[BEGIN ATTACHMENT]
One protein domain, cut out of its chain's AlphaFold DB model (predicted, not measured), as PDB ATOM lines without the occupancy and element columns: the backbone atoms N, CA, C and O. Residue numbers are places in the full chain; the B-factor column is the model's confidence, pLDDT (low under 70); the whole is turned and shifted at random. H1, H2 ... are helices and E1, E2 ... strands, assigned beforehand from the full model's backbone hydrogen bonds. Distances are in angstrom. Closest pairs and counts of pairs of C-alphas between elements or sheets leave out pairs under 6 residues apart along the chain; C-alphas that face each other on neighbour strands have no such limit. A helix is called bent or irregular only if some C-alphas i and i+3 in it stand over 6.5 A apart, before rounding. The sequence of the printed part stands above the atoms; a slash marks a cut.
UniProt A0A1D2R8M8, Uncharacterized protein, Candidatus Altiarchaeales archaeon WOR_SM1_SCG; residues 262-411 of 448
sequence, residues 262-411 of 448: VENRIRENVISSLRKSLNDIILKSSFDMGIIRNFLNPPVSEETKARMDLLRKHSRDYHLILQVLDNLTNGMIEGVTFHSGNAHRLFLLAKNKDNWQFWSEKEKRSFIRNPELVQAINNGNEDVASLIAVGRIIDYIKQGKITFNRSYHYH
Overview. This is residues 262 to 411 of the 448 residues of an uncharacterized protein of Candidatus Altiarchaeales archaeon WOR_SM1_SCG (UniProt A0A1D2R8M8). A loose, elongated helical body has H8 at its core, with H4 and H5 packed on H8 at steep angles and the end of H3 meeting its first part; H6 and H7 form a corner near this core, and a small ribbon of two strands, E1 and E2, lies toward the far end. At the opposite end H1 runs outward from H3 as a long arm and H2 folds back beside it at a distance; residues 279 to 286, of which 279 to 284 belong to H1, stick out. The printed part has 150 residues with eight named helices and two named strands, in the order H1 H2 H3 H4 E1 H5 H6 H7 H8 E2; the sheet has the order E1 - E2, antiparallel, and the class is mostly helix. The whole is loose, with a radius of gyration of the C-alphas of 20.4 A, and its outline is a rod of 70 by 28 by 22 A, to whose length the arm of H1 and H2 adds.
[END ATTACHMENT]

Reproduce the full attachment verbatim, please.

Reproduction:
One protein domain, cut out of its chain's AlphaFold DB model (predicted, not measured), as PDB ATOM lines without the occupancy and element columns: the backbone atoms N, CA, C and O. Residue numbers are places in the full chain; the B-factor column is the model's confidence, pLDDT (low under 70); the whole is turned and shifted at random. H1, H2 ... are helices and E1, E2 ... strands, assigned beforehand from the full model's backbone hydrogen bonds. Distances are in angstrom. Closest pairs and counts of pairs of C-alphas between elements or sheets leave out pairs under 6 residues apart along the chain; C-alphas that face each other on neighbour strands have no such limit. A helix is called bent or irregular only if some C-alphas i and i+3 in it stand over 6.5 A apart, before rounding. The sequence of the printed part stands above the atoms; a slash marks a cut.
UniProt A0A1D2R8M8, Uncharacterized protein, Candidatus Altiarchaeales archaeon WOR_SM1_SCG; residues 262-411 of 448
sequence, residues 262-411 of 448: VENRIRENVISSLRKSLNDIILKSSFDMGIIRNFLNPPVSEETKARMDLLRKHSRDYHLILQVLDNLTNGMIEGVTFHSGNAHRLFLLAKNKDNWQFWSEKEKRSFIRNPELVQAINNGNEDVASLIAVGRIIDYIKQGKITFNRSYHYH
Overview. This is residues 262 to 411 of the 448 residues of an uncharacterized protein of Candidatus Altiarchaeales archaeon WOR_SM1_SCG (UniProt A0A1D2R8M8). A loose, elongated helical body has H8 at its core, with H4 and H5 packed on H8 at steep angles and the end of H3 meeting its first part; H6 and H7 form a corner near this core, and a small ribbon of two strands, E1 and E2, lies toward the far end. At the opposite end H1 runs outward from H3 as a long arm and H2 folds back beside it at a distance; residues 279 to 286, of which 279 to 284 belong to H1, stick out. The printed part has 150 residues with eight named helices and two named strands, in the order H1 H2 H3 H4 E1 H5 H6 H7 H8 E2; the sheet has the order E1 - E2, antiparallel, and the class is mostly helix. The whole is loose, with a radius of gyration of the C-alphas of 20.4 A, and its outline is a rod of 70 by 28 by 22 A, to whose length the arm of H1 and H2 adds.